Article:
Chapter 15 represents the culmination of the message Mark was presenting to his readers: the contrast of Jesus as Messiah-king, “the Anointed One,” to Jesus as the Suffering Servant of God. Six times in this chapter Jesus is referred to as “king” (verses 2, 9, 12, 18, 26, and 32). However, He was shown no honor on the Cross, but rather was mistreated and executed as a common criminal.
Verses 1-20 of this chapter describe Jesus’ trial and ultimate condemnation by the Roman governor Pontius Pilate, who ruled in southern Palestine from A.D. 26 through A.D. 36. Pilate is described by Jewish historians Philo and Josephus as greedy, inflexible, cruel, and oppressive, particularly to his Jewish subjects. The Scriptures portray Pilate as a consummate politician looking to balance the truth and the legal system against the influence of the Jewish leaders and public opinion. This is evident in his offering of the already-incarcerated Barabbas as an alternative to the release of Christ. Pilate was finally removed from office for his harsh treatment of the people.
At holidays, it was customary for the local rulers to release a prisoner of the people’s choice to the public. The people requested that a notable prisoner, Barabbas, be released. Pilate, recognizing that the chief priests had brought Jesus to trial because of envy, suggested that Jesus be released instead. However, the chief priests “moved the people” to reject Jesus and to continue clamoring that Barabbas be released, so that Jesus would be crucified.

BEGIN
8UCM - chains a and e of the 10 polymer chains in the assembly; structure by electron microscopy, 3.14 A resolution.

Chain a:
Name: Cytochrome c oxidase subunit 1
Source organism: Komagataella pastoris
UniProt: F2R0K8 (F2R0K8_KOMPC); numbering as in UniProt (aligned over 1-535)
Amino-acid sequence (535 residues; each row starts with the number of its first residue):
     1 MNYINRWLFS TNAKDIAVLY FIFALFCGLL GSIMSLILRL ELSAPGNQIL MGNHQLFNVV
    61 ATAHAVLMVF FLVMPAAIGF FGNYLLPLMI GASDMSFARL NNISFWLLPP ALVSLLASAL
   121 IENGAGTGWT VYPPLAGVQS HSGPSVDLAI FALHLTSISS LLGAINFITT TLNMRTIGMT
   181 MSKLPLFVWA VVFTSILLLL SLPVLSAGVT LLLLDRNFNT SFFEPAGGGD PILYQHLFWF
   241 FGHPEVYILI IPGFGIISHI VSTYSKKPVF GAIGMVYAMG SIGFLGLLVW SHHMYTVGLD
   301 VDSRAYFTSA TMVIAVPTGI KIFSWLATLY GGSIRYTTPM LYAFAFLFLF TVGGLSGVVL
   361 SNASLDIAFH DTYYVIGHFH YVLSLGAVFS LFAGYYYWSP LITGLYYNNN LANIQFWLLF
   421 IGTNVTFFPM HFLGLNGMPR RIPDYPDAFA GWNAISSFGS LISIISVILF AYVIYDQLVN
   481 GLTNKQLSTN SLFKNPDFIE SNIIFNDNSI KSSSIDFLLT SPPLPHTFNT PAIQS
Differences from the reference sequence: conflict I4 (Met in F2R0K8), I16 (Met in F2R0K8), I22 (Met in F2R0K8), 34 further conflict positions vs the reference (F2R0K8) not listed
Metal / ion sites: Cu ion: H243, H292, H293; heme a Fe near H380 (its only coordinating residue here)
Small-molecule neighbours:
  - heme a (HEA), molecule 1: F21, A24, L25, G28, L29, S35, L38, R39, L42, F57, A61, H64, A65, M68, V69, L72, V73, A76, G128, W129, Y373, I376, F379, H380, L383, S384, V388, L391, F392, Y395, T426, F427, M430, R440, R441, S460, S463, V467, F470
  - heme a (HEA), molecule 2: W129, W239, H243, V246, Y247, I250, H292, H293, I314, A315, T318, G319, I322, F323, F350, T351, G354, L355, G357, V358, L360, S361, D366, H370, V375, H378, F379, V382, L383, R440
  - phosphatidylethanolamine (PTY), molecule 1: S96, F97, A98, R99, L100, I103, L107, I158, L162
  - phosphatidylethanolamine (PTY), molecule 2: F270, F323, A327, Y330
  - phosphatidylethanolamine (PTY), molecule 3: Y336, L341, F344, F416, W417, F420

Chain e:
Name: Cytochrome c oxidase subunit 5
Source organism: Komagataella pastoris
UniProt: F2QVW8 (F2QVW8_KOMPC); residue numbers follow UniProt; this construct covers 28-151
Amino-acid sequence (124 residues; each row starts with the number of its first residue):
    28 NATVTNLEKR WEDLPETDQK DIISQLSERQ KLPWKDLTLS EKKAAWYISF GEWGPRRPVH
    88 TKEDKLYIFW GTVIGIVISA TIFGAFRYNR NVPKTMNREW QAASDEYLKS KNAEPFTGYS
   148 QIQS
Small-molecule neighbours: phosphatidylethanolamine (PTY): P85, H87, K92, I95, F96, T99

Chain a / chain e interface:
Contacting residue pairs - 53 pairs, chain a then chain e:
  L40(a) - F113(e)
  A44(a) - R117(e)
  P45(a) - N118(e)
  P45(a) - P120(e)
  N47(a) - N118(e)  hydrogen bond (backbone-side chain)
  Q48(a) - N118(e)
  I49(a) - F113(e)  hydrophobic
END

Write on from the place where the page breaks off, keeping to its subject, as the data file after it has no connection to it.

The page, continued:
Barabbas was a murderer and an insurrectionist, who apparently was condemned to death (perhaps by crucifixion). His pardon, release, and freedom were paid for by the condemnation of Jesus. He prefigures all of humanity in what is available to condemned sinners who are headed for eternal death — pardon, release from sin, and eternal life. The words “Crucify Him” were hurled at Jesus rather than at Barabbas. In his terse style, Mark summarized the mocking and abuse of the Roman soldiers, but conveyed the extremes of the paradox of the new kingdom which was ushered in by Jesus. His was a kingdom in which the King offered Himself as a servant sacrifice for those who openly rejected Him.
(Hannah’s Bible Outlines - Used by permission per WORDsearch)
VII. The Crucifixion and Resurrection of the Son of God
G. The trials
3. The trial before Pilate (15:1-20)
a. The questioning by Pilate (15:1-5)
b. The alternative of Barabbas (15:6-11)
c. The concession by Pilate (15:12-15)
d. The mocking of Christ (15:16-20)
Jesus was a substitute, and was subjected to many forms of mistreatment. The Jewish leaders accused Him. Pilate tried to maneuver Him. The crowds condemned Him. Roman soldiers mocked and abused Him. Barabbas received life because of Him. How are you treating Jesus today?